Longtime newsman Elie Abel, 83, who covered the 1956 Hungarian uprising for the New York Times and the 1968 uprising in Prague for NBC, died July 23 at the Casey House hospice in Rockville.
Mr. Abel had been ill for several years after a severe stroke in 1998, his son said. He also had Alzheimer's disease.
His career ranged from working for the Windsor Star of Ontario to the New York Times. He was a foreign correspondent for wire services and for NBC News. He wrote books, directed journalism schools at two major universities on opposite coasts, served on numerous panels and collected major awards for his radio, television and print work, including sharing in the Times's 1958 Pulitzer Prize for international coverage.
He was dean of the graduate school of journalism at Columbia University from 1970 to 1979, then moved west to teach at Stanford University, where he also served as the communications department chairman for three years. He returned to the East Coast as director of the Stanford in Washington program in 1993 and retired a year later. He lived in the District since then.
Born in Montreal, Mr. Abel received a bachelor's degree from McGill University and a master's degree in journalism from Columbia in 1942. He worked as a newspaperman in Windsor for a year, then served in the Royal Canadian Air Force during World War II.
After the war, he worked successively for the Montreal Gazette, the North American Newspaper Alliance in Berlin, the Los Angeles Times and for the Overseas News Agency as its United Nations correspondent.
In 1949, he joined the New York Times, where he was a national and foreign correspondent for 11 years. He worked in Detroit and Washington. He became the bureau chief in Belgrade, where he covered the Hungarian revolt, for which he shared the Pulitzer Prize. He became bureau chief in New Delhi in 1958 and covered the takeover of Tibet by China.
In 1959, he became Washington bureau chief for the Detroit News, a job he held for two years before switching to broadcasting. He worked for NBC first as the State Department correspondent, then as London bureau chief and finally as diplomatic correspondent. In 1970, he turned to academia.
Under his oversight as journalism dean at Columbia, the Knight-Bagehot Fellowship Program for economic and business journalism was founded.
Mr. Abel's first book, "The Missile Crisis" (1966), was considered the definitive text on the Cuban crisis for decades after its publication. "How close we came to Armageddon I did not fully realize until I started researching this book,'' he said.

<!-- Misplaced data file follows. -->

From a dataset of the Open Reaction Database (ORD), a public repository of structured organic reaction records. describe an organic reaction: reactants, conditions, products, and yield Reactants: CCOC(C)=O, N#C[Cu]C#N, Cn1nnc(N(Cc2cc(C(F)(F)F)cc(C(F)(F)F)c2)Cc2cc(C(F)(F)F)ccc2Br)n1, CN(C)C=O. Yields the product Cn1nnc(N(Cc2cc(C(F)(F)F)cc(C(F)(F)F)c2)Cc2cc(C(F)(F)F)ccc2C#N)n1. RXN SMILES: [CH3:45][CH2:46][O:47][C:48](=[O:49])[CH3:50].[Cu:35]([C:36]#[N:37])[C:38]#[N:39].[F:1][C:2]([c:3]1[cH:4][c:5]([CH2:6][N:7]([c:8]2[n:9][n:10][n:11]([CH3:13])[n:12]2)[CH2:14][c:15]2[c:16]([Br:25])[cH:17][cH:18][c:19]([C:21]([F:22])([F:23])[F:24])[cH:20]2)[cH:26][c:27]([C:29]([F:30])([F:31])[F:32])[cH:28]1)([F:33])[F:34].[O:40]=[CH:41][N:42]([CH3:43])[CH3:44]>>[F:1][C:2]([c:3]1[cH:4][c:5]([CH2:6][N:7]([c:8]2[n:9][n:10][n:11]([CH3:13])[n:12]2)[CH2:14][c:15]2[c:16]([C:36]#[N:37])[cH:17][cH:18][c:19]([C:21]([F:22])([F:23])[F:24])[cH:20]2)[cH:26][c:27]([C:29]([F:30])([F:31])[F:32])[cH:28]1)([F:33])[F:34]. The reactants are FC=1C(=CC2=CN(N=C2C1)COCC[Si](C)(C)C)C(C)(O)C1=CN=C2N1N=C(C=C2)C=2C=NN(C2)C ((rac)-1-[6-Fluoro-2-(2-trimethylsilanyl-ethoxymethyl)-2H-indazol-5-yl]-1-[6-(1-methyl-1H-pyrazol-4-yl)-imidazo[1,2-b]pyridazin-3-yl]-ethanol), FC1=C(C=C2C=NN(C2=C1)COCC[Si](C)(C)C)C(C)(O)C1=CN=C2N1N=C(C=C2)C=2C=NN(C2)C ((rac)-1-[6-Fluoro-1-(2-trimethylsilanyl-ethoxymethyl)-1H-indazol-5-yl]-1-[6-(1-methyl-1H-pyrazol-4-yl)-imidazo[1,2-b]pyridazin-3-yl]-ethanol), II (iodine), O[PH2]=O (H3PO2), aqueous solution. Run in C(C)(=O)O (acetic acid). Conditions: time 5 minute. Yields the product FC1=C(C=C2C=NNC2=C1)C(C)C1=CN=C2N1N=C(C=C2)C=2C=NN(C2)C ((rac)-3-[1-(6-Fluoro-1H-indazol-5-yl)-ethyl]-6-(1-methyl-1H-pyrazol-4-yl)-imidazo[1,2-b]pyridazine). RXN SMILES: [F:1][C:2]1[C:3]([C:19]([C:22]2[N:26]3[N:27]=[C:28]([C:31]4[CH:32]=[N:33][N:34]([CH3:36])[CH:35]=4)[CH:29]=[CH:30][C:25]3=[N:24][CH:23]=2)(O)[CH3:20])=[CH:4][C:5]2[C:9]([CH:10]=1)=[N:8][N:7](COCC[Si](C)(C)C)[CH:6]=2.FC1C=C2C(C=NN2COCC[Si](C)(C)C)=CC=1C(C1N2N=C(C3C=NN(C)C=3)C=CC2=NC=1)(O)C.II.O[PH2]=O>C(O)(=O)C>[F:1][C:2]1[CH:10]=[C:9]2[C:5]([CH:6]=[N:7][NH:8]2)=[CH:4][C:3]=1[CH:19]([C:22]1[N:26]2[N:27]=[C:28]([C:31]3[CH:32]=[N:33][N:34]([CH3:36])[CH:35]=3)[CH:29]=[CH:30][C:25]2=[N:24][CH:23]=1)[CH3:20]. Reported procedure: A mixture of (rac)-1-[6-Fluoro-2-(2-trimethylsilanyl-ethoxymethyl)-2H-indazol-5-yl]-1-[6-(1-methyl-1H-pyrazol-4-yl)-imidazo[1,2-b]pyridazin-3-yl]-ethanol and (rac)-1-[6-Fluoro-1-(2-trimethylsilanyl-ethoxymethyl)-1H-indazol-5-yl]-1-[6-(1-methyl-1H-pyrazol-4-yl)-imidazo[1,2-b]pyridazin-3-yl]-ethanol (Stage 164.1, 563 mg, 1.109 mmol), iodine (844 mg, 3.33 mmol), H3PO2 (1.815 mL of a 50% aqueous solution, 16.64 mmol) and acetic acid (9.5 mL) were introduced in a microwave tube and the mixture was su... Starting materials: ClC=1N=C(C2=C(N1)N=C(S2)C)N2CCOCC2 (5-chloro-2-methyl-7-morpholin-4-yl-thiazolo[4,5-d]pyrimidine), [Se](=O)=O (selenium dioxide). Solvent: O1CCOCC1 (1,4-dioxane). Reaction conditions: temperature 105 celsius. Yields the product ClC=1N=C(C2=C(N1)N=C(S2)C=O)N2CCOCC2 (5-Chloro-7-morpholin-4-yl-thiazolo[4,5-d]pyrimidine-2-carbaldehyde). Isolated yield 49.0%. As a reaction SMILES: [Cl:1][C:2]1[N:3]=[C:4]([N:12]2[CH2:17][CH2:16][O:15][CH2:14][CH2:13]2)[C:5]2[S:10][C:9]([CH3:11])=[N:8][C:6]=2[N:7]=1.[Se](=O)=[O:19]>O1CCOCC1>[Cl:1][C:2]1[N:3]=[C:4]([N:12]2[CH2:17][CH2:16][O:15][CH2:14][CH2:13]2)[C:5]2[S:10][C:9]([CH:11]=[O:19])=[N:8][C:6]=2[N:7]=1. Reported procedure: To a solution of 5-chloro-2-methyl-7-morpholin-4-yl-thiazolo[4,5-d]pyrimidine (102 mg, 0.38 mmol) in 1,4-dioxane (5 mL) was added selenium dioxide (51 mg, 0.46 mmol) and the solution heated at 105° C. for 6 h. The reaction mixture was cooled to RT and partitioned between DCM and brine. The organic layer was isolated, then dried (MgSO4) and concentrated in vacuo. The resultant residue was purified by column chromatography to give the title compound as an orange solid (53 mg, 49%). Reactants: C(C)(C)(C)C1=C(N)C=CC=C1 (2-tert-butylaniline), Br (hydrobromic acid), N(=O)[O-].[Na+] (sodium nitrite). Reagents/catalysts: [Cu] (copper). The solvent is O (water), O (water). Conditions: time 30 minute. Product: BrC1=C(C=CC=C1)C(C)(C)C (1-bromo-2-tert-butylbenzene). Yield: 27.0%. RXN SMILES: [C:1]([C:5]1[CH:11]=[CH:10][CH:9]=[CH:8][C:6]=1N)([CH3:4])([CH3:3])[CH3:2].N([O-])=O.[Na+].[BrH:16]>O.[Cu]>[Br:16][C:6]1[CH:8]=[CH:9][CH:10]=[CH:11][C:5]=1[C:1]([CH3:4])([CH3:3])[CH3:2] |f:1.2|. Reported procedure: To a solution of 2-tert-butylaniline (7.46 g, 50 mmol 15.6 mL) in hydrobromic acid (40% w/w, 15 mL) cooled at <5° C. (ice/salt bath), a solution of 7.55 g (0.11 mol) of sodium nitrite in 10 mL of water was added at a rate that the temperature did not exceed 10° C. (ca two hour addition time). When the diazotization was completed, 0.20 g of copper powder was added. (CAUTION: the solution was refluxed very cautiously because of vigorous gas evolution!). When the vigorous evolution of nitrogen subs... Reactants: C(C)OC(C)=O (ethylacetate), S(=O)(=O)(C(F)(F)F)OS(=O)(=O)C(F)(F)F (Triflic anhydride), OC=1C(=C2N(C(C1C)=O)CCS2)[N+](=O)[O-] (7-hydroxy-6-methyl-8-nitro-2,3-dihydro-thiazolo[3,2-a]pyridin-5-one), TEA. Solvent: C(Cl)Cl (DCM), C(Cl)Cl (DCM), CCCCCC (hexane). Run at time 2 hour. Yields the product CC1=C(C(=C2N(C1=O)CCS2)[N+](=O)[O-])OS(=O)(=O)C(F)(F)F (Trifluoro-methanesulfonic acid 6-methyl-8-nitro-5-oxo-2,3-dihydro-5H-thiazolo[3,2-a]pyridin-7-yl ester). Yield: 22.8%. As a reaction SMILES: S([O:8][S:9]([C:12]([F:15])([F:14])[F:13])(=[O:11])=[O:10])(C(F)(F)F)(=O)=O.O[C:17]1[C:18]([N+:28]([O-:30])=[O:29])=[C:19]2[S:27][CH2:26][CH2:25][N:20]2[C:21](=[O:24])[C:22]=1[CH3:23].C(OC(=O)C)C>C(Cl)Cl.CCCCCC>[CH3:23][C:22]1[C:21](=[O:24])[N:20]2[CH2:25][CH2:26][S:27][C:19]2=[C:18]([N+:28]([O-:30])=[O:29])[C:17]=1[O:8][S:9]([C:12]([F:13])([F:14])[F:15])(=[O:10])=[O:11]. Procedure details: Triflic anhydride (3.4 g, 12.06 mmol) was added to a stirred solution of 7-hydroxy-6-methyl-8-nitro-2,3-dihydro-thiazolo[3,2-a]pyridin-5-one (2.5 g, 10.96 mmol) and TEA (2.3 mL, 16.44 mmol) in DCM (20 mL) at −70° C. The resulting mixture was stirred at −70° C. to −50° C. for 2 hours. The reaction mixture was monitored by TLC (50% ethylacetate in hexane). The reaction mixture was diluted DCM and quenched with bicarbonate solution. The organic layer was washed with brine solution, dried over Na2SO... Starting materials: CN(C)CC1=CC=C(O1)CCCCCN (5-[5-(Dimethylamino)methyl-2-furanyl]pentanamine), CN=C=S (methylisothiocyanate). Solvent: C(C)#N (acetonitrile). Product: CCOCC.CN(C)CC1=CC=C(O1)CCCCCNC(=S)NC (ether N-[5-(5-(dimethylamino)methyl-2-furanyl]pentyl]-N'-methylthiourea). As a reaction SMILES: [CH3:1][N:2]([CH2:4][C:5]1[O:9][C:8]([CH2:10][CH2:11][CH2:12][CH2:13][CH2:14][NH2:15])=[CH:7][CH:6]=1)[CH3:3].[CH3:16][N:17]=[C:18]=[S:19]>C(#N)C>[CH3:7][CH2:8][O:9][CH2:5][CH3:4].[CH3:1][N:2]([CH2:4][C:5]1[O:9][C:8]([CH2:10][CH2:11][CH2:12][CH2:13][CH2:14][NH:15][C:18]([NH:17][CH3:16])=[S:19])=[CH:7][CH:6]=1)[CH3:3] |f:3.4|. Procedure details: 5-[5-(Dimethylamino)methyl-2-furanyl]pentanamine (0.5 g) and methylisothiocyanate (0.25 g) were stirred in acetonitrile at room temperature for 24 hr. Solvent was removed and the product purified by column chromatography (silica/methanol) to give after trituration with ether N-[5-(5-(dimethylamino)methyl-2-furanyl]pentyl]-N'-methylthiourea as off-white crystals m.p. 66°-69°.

He wrote many books, articles and reviews, including "Roots of Involvement: The U.S. in Asia 1784-1971" (1971) with Marvin Kalb, and Averell Harriman's memoir, "Special Envoy to Churchill and Stalin, 1941-1946" (1975) with Harriman.
The timing for his last book, "The Shattered Bloc: Behind the Upheaval in Eastern Europe" (1990), was just about perfect. He rushed to rewrite several chapters just months before publication as the Berlin Wall fell and political changes somersaulted through the region.
"You try to step back in your writing from day-by-day events. But it's hard to keep up when history is moving at such a fast pace in this rather strange and miraculous year of 1989,'' he told reviewers.
The Inter American Press Association gave him its 1997 Grand Prize for Freedom, and Catholic University of America's Columbus School of Law presented him with its 1984 First Amendment Defender Award. He won the Overseas Press Club Award in 1969 and 1970 and won a Peabody Award for radio news in 1968.
Mr. Abel served on many international and journalism boards and was a member of the Cosmos Club of Washington.
His wife of 45 years, Corinne Abel, died in 1991.
Survivors include his wife of nine years, Charlotte Hammond Page Dunn of Washington; two children, Mark Abel of Richmond, Calif., and Suzanne Abel of Palo Alto, Calif.; and one grandchild.